Provided by: postgresql-client-8.0_8.0.7-2build1_i386 bug

NAME

       SET TRANSACTION - set the characteristics of the current transaction

SYNOPSIS

       SET TRANSACTION transaction_mode [, ...]
       SET SESSION CHARACTERISTICS AS TRANSACTION transaction_mode [, ...]

       where transaction_mode is one of:

           ISOLATION LEVEL { SERIALIZABLE | REPEATABLE READ | READ COMMITTED | READ UNCOMMITTED }
           READ WRITE | READ ONLY

DESCRIPTION

       The  SET  TRANSACTION  command  sets the characteristics of the current
       transaction. It has no  effect  on  any  subsequent  transactions.  SET
       SESSION  CHARACTERISTICS  sets  the default transaction characteristics
       for subsequent  transactions  of  a  session.  These  defaults  can  be
       overridden by SET TRANSACTION for an individual transaction.

       The available transaction characteristics are the transaction isolation
       level and the transaction access mode (read/write or read-only).

       The  isolation  level  of  a  transaction  determines  what  data   the
       transaction can see when other transactions are running concurrently:

       READ COMMITTED
              A statement can only see rows committed before it began. This is
              the default.

       SERIALIZABLE
              All statements of the current  transaction  can  only  see  rows
              committed  before the first query or data-modification statement
              was executed in this transaction.

       The SQL standard defines two additional levels,  READ  UNCOMMITTED  and
       REPEATABLE  READ.   In  PostgreSQL  READ UNCOMMITTED is treated as READ
       COMMITTED, while REPEATABLE READ is treated as SERIALIZABLE.

       The transaction isolation level cannot be changed after the first query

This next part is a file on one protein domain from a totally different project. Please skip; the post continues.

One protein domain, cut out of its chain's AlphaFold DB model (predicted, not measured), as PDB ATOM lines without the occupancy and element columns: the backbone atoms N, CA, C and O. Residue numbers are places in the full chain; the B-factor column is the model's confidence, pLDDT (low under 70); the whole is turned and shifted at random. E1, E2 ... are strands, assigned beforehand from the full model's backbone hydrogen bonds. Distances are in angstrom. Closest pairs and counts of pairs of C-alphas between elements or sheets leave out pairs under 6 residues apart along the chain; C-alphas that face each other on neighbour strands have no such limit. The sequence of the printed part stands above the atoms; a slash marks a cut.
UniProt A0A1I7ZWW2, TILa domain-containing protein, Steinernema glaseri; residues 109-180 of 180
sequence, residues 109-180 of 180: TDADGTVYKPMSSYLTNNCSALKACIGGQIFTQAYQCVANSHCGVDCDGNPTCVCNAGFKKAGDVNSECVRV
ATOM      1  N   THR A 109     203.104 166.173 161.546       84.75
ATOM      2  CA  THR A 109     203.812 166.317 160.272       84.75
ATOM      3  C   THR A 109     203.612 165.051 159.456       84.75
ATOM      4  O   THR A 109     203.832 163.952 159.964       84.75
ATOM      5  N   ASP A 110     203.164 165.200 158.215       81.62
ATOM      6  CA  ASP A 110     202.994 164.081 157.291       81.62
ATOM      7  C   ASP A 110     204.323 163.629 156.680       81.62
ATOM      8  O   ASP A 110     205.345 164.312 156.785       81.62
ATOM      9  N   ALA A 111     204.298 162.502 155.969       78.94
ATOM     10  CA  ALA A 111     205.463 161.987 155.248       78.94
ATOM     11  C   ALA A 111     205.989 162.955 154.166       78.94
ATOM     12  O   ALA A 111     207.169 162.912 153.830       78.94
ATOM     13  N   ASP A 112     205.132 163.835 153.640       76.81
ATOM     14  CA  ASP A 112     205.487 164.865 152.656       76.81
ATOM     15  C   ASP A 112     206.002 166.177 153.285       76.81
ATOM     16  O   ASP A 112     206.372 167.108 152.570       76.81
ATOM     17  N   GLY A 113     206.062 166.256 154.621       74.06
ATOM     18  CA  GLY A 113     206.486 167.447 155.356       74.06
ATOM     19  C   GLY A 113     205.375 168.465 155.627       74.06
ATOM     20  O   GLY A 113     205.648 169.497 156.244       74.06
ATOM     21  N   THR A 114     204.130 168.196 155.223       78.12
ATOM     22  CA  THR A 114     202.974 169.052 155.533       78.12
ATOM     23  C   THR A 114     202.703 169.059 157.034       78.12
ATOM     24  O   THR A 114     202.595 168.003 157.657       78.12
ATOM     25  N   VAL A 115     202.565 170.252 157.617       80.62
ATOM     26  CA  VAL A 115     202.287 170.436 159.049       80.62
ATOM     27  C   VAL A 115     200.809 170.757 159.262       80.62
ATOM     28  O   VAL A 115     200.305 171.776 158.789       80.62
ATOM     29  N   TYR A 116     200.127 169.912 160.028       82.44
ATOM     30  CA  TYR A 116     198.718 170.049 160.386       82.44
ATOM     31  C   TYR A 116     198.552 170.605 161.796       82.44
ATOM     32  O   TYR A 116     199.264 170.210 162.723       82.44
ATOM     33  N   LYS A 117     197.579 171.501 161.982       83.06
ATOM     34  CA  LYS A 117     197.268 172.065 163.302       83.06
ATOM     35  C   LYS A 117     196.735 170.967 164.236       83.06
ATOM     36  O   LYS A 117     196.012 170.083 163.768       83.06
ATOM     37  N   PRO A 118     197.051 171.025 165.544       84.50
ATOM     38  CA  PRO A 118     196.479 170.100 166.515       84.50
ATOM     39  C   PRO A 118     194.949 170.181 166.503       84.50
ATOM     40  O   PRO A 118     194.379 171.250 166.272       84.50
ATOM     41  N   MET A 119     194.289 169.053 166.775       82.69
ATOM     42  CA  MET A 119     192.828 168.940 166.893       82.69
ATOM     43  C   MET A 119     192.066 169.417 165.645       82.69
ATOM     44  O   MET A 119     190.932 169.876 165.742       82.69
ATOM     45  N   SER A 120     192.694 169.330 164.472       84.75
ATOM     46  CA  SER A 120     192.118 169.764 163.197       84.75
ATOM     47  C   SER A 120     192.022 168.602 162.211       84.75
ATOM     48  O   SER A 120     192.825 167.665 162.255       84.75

or  data-modification statement (SELECT, INSERT, DELETE, UPDATE, FETCH,
       or COPY) of a transaction has been executed. See the documentation  for
       more information about transaction isolation and concurrency control.

       The  transaction  access  mode  determines  whether  the transaction is
       read/write or read-only. Read/write is the default. When a  transaction
       is  read-only,  the  following  SQL  commands  are  disallowed: INSERT,
       UPDATE, DELETE, and COPY TO if the table they would write to is  not  a
       temporary  table; all CREATE, ALTER, and DROP commands; COMMENT, GRANT,
       REVOKE, TRUNCATE; and EXPLAIN ANALYZE and EXECUTE if the  command  they
       would  execute  is  among  those listed. This is a high-level notion of
       read-only that does not prevent all writes to disk.

NOTES

       If SET TRANSACTION is executed without a  prior  START  TRANSACTION  or
       BEGIN,  it  will  appear  to have no effect, since the transaction will
       immediately end.

       It is possible to dispense with SET TRANSACTION by  instead  specifying
       the desired transaction_modes in BEGIN or START TRANSACTION.

       The  session  default  transaction modes can also be set by setting the
       configuration     parameters     default_transaction_isolation      and
       default_transaction_read_only.  (In fact SET SESSION CHARACTERISTICS is
       just a verbose equivalent for setting these variables with SET.)   This
       means  the  defaults  can  be  set in the configuration file, via ALTER
       DATABASE, etc. Consult the documentation for more information.

COMPATIBILITY

       Both commands are defined in the SQL  standard.   SERIALIZABLE  is  the
       default  transaction isolation level in the standard. In PostgreSQL the
       default is  ordinarily  READ  COMMITTED,  but  you  can  change  it  as
       mentioned above. Because of lack of predicate locking, the SERIALIZABLE
       level is not truly serializable. See the documentation for details.

       In the SQL standard, there is one other transaction characteristic that
       can  be set with these commands: the size of the diagnostics area. This
       concept is specific to embedded SQL, and therefore is  not  implemented
       in the PostgreSQL server.

       The  SQL standard requires commas between successive transaction_modes,
       but for historical reasons PostgreSQL allows the commas to be  omitted.